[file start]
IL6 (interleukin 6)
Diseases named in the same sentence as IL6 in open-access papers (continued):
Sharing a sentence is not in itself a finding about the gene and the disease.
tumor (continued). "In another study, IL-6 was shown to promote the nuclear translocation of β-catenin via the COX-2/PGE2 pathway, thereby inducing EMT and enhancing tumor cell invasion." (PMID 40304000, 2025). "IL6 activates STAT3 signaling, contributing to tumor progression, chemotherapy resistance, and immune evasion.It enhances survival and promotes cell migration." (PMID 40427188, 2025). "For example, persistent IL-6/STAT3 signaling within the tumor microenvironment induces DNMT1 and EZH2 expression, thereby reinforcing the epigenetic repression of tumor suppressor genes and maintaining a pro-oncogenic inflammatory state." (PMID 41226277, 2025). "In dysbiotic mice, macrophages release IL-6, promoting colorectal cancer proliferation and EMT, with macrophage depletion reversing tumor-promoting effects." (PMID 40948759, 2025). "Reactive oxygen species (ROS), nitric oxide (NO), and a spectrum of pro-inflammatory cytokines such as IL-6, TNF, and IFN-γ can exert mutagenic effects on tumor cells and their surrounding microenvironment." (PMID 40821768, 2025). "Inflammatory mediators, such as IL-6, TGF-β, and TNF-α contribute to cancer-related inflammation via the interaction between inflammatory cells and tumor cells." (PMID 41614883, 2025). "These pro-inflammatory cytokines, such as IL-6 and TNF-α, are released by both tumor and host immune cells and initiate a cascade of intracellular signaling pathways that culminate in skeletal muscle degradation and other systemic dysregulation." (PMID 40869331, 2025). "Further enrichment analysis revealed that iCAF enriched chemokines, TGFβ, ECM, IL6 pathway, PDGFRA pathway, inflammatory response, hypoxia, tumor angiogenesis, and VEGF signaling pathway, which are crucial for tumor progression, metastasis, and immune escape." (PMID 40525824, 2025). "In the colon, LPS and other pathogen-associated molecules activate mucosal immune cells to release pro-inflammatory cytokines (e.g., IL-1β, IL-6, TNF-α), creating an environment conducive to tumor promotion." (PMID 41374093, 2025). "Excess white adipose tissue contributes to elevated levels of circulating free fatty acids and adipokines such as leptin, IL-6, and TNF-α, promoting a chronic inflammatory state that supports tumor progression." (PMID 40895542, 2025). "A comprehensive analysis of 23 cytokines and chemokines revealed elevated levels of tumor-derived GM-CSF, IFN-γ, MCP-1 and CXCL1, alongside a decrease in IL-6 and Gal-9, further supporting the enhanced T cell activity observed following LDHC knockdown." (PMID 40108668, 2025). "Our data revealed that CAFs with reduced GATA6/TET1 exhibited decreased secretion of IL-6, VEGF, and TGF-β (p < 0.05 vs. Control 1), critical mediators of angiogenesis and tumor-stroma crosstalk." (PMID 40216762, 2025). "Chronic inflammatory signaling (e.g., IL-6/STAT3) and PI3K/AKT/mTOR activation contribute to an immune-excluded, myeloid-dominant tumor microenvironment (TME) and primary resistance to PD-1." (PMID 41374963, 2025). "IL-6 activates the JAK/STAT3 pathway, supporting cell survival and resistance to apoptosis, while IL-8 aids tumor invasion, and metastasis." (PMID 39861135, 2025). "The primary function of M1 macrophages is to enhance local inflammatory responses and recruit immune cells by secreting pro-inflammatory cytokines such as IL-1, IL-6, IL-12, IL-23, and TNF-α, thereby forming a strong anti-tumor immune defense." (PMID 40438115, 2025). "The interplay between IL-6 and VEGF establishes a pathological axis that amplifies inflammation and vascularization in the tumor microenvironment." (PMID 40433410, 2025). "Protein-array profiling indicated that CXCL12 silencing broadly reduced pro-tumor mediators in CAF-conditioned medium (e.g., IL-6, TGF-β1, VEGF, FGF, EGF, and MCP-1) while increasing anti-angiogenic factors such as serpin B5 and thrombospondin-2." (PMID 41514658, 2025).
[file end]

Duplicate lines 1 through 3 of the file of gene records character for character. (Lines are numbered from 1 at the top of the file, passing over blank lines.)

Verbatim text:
IL6 (interleukin 6)
Diseases named in the same sentence as IL6 in open-access papers (continued):
Sharing a sentence is not in itself a finding about the gene and the disease.